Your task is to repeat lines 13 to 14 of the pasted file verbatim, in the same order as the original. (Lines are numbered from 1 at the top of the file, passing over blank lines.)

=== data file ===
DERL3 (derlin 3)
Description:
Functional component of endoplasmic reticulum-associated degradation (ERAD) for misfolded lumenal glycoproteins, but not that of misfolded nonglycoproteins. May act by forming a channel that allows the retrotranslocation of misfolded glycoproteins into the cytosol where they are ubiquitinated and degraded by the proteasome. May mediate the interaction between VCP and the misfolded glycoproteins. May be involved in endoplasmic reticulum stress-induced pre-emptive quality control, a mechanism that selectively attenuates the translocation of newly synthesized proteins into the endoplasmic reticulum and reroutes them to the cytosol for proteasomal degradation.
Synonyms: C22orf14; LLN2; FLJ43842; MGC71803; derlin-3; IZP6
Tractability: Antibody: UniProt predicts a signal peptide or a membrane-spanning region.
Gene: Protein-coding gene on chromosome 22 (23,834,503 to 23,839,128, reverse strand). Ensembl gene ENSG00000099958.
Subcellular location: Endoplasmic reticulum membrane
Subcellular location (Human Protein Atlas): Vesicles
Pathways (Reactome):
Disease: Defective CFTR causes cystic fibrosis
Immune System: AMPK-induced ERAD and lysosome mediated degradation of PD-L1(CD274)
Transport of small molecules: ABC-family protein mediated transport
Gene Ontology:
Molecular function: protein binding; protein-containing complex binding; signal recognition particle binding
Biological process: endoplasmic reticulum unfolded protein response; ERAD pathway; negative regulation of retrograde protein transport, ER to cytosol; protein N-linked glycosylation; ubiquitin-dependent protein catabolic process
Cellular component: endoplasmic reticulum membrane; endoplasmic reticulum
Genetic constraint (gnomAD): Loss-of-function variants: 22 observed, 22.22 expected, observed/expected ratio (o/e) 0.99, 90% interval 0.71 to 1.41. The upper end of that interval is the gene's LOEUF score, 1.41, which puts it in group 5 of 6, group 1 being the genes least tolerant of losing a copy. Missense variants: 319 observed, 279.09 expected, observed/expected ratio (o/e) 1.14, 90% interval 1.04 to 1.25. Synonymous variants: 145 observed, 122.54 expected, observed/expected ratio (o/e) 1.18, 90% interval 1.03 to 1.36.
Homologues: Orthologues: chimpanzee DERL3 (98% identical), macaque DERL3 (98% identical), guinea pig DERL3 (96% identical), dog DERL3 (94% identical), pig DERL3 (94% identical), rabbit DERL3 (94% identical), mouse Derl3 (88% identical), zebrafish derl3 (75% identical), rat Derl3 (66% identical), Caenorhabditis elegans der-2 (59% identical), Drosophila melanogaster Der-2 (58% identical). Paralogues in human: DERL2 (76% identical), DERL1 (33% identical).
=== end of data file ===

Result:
Gene Ontology:
Molecular function: protein binding; protein-containing complex binding; signal recognition particle binding